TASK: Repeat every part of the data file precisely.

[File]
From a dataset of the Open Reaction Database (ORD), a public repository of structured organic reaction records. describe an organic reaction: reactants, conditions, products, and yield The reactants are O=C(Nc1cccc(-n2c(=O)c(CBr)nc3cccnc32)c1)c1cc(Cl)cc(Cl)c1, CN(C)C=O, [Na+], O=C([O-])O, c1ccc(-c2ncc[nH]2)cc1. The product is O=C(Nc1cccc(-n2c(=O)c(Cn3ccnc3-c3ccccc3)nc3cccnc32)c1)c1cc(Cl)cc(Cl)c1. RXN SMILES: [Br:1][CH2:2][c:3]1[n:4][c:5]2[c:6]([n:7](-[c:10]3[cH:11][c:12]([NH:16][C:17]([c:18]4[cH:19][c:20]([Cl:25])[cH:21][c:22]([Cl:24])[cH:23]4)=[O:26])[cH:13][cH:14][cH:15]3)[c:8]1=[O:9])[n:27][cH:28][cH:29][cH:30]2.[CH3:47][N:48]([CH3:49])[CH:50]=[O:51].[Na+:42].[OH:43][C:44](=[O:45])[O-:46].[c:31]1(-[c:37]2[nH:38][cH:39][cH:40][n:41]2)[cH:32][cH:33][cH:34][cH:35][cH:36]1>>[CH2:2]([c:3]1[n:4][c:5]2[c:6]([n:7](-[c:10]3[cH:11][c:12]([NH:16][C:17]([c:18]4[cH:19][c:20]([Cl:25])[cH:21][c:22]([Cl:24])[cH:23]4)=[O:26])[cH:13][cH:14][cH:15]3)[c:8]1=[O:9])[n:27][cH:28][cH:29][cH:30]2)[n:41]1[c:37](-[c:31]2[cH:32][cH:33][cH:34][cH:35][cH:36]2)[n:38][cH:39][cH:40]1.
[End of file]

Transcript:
From a dataset of the Open Reaction Database (ORD), a public repository of structured organic reaction records. describe an organic reaction: reactants, conditions, products, and yield The reactants are O=C(Nc1cccc(-n2c(=O)c(CBr)nc3cccnc32)c1)c1cc(Cl)cc(Cl)c1, CN(C)C=O, [Na+], O=C([O-])O, c1ccc(-c2ncc[nH]2)cc1. The product is O=C(Nc1cccc(-n2c(=O)c(Cn3ccnc3-c3ccccc3)nc3cccnc32)c1)c1cc(Cl)cc(Cl)c1. RXN SMILES: [Br:1][CH2:2][c:3]1[n:4][c:5]2[c:6]([n:7](-[c:10]3[cH:11][c:12]([NH:16][C:17]([c:18]4[cH:19][c:20]([Cl:25])[cH:21][c:22]([Cl:24])[cH:23]4)=[O:26])[cH:13][cH:14][cH:15]3)[c:8]1=[O:9])[n:27][cH:28][cH:29][cH:30]2.[CH3:47][N:48]([CH3:49])[CH:50]=[O:51].[Na+:42].[OH:43][C:44](=[O:45])[O-:46].[c:31]1(-[c:37]2[nH:38][cH:39][cH:40][n:41]2)[cH:32][cH:33][cH:34][cH:35][cH:36]1>>[CH2:2]([c:3]1[n:4][c:5]2[c:6]([n:7](-[c:10]3[cH:11][c:12]([NH:16][C:17]([c:18]4[cH:19][c:20]([Cl:25])[cH:21][c:22]([Cl:24])[cH:23]4)=[O:26])[cH:13][cH:14][cH:15]3)[c:8]1=[O:9])[n:27][cH:28][cH:29][cH:30]2)[n:41]1[c:37](-[c:31]2[cH:32][cH:33][cH:34][cH:35][cH:36]2)[n:38][cH:39][cH:40]1.